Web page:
Fourth-year integrated sciences student Stuart Clarke is running to be one of five senators-at-large on a platform of increasing student involvement and updating co-op policies.
Clarke has no experience in student government, but says his lack of previous involvement prompted him to run for a seat and involve more students with Senate.
“Being a student for as long as I have, I've realized that so little of the feedback and the things that really matter to [students] gets transmitted to the institutional leadership,” Clarke said.
He added that if elected, student feedback is his “number one” goal.
Clarke has few distinct policy change proposals; rather, he plans to act as a liaison between students and Senate.
“It really matters to me that if a student [voices] their concerns ... that I can follow up with them and then we can bring that [idea] to the different meetings at Senate,” Clarke said.
Clarke’s main policy proposal surrounds changing the policies of the co-op program.
- In crowded Senate debate, experience makes the difference
- Senate candidates stumble through policy issues in Great Debate
The last update of co-op policies occurred in 2004, and Clarke says that the major increase in the size of the program since then calls for a review. He proposed putting together a working group on the issue and talking to students who have participated in the co-op program to figure out what policies would be more effective and beneficial to students.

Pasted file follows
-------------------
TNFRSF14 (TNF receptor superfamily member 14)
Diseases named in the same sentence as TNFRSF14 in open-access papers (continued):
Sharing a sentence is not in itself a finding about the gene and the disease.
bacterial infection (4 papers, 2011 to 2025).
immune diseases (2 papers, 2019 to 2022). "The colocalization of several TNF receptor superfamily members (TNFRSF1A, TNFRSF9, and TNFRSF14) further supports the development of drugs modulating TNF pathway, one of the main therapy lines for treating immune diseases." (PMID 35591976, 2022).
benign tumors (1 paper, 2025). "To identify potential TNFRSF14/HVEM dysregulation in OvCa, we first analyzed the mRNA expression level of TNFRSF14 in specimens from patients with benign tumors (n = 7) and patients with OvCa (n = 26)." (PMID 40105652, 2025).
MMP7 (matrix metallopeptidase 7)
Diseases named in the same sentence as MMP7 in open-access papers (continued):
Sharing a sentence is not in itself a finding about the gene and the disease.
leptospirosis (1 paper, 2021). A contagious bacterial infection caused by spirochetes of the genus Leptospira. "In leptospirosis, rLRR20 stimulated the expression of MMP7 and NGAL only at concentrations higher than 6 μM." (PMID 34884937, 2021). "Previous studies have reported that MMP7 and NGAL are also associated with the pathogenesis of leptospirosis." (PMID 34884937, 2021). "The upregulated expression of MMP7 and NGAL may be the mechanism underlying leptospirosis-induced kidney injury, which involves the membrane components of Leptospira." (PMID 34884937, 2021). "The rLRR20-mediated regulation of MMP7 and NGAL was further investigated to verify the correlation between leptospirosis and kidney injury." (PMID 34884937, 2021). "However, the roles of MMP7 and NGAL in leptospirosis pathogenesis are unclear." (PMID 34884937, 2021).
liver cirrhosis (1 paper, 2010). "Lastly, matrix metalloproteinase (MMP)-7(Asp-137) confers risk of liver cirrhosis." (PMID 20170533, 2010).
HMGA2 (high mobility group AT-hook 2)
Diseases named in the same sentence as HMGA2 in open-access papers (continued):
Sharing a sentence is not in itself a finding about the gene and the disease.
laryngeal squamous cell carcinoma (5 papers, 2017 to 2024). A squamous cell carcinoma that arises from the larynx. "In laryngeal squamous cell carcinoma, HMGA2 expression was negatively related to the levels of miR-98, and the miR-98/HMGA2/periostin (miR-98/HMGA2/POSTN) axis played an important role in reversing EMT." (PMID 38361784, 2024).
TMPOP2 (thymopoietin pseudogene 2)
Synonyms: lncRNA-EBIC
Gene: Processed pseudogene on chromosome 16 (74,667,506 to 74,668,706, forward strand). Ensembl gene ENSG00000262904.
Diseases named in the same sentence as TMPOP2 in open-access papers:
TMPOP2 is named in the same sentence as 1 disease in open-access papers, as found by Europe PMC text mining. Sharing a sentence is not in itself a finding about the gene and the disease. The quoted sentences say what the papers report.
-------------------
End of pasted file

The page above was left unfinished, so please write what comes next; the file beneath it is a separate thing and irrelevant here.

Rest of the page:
“I'd like to be on that working group and be able to consult my friends because actually a majority of my friends have been on co-op, and some of them have really not enjoyed the experience,” Clarke said.
Clarke added he also wants to be involved in the Teaching & Learning Committee and the Academic Building Needs Committee.
Within the Teaching & Learning Committee, he wants to push for open educational resources such as “free textbooks,” as well as encouraging “experiential learning activities.”
“In general, I just really am passionate advocate for fair education [and] making sure that all students are supported,” Clarke said.
Clarke says his experience working with faculty will help him make allies in a body where students are a minority.
“I feel that out of all the candidates I've actually worked ... the most with staff this year in my role as an educational researcher with the Wellness Center,” he said. “I’m not intimidated by a lot of these faculty [members].”
But his lack of student governance experience has taken a toll on his campaign — he received two penalties for violating campaigning rules.
Clarke admitted he’s still learning.
“I've never really interacted with Senate. So I think this is something that would be really good opportunity,” Clarke said.
Want to read more ? Check out our ongoing AMS Elections coverage.